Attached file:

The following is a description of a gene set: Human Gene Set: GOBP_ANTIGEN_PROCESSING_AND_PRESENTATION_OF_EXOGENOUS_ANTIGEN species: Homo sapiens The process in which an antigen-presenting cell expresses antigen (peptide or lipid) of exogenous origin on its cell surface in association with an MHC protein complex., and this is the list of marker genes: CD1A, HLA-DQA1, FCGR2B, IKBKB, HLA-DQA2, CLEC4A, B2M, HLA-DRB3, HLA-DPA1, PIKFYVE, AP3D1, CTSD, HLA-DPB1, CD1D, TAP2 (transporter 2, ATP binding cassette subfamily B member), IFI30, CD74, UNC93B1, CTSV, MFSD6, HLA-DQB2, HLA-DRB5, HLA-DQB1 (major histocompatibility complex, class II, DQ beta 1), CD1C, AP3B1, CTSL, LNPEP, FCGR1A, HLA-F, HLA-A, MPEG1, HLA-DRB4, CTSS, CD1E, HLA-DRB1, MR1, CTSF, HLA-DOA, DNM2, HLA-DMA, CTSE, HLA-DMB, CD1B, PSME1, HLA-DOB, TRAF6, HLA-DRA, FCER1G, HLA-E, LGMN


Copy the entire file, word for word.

The following is a description of a gene set: Human Gene Set: GOBP_ANTIGEN_PROCESSING_AND_PRESENTATION_OF_EXOGENOUS_ANTIGEN species: Homo sapiens The process in which an antigen-presenting cell expresses antigen (peptide or lipid) of exogenous origin on its cell surface in association with an MHC protein complex., and this is the list of marker genes: CD1A, HLA-DQA1, FCGR2B, IKBKB, HLA-DQA2, CLEC4A, B2M, HLA-DRB3, HLA-DPA1, PIKFYVE, AP3D1, CTSD, HLA-DPB1, CD1D, TAP2 (transporter 2, ATP binding cassette subfamily B member), IFI30, CD74, UNC93B1, CTSV, MFSD6, HLA-DQB2, HLA-DRB5, HLA-DQB1 (major histocompatibility complex, class II, DQ beta 1), CD1C, AP3B1, CTSL, LNPEP, FCGR1A, HLA-F, HLA-A, MPEG1, HLA-DRB4, CTSS, CD1E, HLA-DRB1, MR1, CTSF, HLA-DOA, DNM2, HLA-DMA, CTSE, HLA-DMB, CD1B, PSME1, HLA-DOB, TRAF6, HLA-DRA, FCER1G, HLA-E, LGMN